Impact of natural oil and higher hydrocarbons on microbial diversity, distribution, and activity in Gulf of Mexico cold-seep sediments.

Orcutt, Beth N., Joye, Samantha B., Kleindienst, Sara, Knittel, Katrin, Ramette, Alban, Reitz, Anja, Samarkin, Vladimir, Treude, Tina and Boetius, Antje (2010) Impact of natural oil and higher hydrocarbons on microbial diversity, distribution, and activity in Gulf of Mexico cold-seep sediments. Deep-Sea Research Part II-Topical Studies in Oceanography, 57 (21-23). pp. 2008-2021. DOI 10.1016/j.dsr2.2010.05.014.

[img] Text
Orcutt_etal_2010_DSR.pdf - Published Version
Restricted to Registered users only

Download (1181Kb) | Contact

Supplementary data:

Abstract

Gulf of Mexico cold seeps characterized by variable compositions and magnitudes of hydrocarbon
seepage were sampled in order to investigate the effects of natural oils, methane, and non-methane
hydrocarbons on microbial activity, diversity, and distribution in seafloor sediments. Though some
sediments were characterized by relatively high quantities of oil, which may be toxic to some
microorganisms, high rates of sulfate reduction (SR, 27.9714.7 mmol m2 d1), anaerobic oxidation of
methane (AOM, 16.276.7 mmol m2 d1), and acetate oxidation (2.7470.76 mmol m2 d1) were
observed in radiotracer measurements. In many instances, the SR rate was higher than the AOM rate,
indicating that non-methane hydrocarbons fueled SR. Analysis of 16S rRNA gene clone libraries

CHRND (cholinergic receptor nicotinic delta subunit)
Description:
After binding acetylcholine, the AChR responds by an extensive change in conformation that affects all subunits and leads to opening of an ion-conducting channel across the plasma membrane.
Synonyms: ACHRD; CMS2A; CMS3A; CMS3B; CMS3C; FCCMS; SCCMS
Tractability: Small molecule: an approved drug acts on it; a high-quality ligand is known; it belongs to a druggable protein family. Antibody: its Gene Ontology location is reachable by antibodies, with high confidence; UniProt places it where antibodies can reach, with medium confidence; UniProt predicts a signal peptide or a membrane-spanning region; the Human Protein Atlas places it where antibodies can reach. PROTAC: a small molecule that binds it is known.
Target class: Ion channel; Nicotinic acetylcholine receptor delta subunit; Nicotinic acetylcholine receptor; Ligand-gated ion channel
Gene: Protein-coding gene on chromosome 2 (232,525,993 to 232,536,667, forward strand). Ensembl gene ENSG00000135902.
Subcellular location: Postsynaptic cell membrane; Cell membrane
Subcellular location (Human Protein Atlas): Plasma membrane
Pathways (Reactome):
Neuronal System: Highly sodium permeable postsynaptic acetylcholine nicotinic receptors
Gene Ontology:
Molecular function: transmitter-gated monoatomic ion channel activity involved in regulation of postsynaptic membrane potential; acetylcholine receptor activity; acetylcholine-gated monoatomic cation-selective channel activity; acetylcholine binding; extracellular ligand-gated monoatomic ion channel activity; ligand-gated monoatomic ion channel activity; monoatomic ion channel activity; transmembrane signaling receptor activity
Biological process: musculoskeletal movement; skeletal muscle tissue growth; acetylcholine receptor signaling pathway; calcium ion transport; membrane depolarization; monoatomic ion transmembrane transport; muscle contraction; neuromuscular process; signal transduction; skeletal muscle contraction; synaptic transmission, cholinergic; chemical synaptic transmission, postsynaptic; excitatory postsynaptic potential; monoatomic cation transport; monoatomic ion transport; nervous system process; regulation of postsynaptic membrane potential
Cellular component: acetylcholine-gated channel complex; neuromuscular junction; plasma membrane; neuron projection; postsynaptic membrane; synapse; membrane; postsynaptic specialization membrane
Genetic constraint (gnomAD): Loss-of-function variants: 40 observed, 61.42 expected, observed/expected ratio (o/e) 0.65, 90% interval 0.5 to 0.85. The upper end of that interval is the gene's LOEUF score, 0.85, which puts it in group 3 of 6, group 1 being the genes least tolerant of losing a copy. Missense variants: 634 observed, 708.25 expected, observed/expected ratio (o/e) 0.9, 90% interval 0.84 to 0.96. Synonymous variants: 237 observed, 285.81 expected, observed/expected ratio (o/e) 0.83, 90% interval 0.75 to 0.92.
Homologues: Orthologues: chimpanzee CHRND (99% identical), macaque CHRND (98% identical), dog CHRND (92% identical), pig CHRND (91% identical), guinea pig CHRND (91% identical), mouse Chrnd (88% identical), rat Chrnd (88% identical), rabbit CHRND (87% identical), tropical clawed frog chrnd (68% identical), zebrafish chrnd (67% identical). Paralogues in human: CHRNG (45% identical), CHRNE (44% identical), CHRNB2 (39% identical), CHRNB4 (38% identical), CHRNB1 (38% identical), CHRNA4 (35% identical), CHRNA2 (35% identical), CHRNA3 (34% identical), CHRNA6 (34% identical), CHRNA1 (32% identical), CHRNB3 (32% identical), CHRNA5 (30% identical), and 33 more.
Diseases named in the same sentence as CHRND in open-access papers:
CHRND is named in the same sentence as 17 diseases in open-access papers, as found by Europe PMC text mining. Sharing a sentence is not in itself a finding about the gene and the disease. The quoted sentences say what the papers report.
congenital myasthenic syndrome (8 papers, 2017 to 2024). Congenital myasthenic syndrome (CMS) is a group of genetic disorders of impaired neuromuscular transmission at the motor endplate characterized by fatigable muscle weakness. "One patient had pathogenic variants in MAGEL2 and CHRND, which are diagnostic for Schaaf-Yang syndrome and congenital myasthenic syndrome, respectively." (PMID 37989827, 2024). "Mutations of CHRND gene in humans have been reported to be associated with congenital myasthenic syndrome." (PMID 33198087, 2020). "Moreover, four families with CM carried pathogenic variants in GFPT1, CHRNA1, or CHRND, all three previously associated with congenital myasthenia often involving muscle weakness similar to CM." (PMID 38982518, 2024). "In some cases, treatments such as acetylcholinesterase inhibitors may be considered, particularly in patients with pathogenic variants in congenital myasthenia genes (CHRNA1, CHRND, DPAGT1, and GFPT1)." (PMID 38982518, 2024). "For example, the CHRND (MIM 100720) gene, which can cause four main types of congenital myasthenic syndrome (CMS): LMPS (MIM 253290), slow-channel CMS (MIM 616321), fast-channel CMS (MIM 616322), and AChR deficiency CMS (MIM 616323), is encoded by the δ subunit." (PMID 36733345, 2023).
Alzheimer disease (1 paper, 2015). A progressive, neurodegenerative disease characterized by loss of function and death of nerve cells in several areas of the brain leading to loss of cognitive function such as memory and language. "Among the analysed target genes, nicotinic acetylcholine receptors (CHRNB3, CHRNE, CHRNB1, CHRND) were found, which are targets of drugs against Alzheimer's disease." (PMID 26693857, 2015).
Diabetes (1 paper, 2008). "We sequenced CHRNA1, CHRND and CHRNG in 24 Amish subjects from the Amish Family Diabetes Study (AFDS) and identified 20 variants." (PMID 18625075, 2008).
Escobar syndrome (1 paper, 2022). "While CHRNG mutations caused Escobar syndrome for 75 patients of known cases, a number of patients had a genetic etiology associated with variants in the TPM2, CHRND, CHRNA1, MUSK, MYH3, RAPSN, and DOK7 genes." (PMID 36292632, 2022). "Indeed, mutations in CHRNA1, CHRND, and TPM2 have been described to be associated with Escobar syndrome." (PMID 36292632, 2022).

revealed phylogenetically diverse communities that were dominated by phylotypes of sulfate-reducing
bacteria (SRB) and anaerobic methanotrophs of the ANME-1 and ANME-2 varieties. Another group of
archaea form a Gulf of Mexico-specific clade (GOM ARC2) that may be important in brine-influenced,
oil-impacted sediments from deeper water. Additionally, species grouping within the uncultivated
Deltaproteobacteria clades SEEP-SRB3 and -SRB4, as well as relatives of Desulfobacterium anilini, were
observed in relatively higher abundance in the oil-impacted sediments, suggesting that these groups of
SRB may be involved in or influenced by degradation of higher hydrocarbons or petroleum byproducts.

Document Type: Article
Keywords: Geochemistry; Methane, Sulfate reduction, Methanogenesis, Petroleum, Biodegradation, Ecology; R.V. Sonne
Research affiliation: OceanRep > GEOMAR > FB2 Marine Biogeochemistry > FB2-MG Marine Geosystems
OceanRep > GEOMAR > FB2 Marine Biogeochemistry > FB2-JRG-A2 Seafloor Warming
AWI
Refereed: Yes
Open Access Journal?: No
DOI etc.: 10.1016/j.dsr2.2010.05.014
ISSN: 0967-0645
Expeditions/Models/Experiments:
Date Deposited: 23 Nov 2010 11:02
Last Modified: 28 Jun 2019 12:02
URI: http://oceanrep.geomar.de/id/eprint/10095

Actions (login required)

View Item View Item

Document Downloads

More statistics for this item...